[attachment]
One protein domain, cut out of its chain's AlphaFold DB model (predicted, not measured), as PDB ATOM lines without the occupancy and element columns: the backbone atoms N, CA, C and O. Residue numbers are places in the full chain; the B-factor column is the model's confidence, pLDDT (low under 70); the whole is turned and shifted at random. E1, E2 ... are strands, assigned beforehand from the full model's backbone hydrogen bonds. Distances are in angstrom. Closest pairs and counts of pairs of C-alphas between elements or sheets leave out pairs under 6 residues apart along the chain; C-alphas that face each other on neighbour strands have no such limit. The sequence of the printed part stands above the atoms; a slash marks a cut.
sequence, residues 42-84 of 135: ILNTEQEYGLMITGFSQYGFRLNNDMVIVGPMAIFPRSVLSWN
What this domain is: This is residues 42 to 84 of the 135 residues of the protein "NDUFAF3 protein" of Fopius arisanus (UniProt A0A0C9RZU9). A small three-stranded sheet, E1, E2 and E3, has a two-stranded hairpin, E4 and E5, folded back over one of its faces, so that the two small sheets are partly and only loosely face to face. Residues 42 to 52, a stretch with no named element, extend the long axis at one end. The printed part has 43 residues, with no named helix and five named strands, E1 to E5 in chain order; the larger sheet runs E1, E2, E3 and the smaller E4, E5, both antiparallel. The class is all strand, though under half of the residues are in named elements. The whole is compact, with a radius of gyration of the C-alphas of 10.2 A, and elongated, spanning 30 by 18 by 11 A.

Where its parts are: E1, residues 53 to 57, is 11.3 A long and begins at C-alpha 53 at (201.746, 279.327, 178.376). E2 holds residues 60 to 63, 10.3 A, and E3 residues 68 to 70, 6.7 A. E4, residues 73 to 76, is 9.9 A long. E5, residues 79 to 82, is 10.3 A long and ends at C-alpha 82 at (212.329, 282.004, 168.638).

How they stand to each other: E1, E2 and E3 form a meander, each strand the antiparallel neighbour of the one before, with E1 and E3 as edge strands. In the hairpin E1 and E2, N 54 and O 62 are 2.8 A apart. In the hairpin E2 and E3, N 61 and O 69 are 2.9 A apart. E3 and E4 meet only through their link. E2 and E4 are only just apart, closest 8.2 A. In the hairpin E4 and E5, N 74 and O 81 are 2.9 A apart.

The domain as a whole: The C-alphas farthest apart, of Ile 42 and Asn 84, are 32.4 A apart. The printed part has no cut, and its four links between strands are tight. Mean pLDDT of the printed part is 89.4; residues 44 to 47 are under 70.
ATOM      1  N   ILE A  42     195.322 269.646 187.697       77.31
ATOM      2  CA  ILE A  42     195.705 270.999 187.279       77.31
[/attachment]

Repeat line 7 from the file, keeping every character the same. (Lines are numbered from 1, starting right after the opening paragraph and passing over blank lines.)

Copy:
ATOM      2  CA  ILE A  42     195.705 270.999 187.279       77.31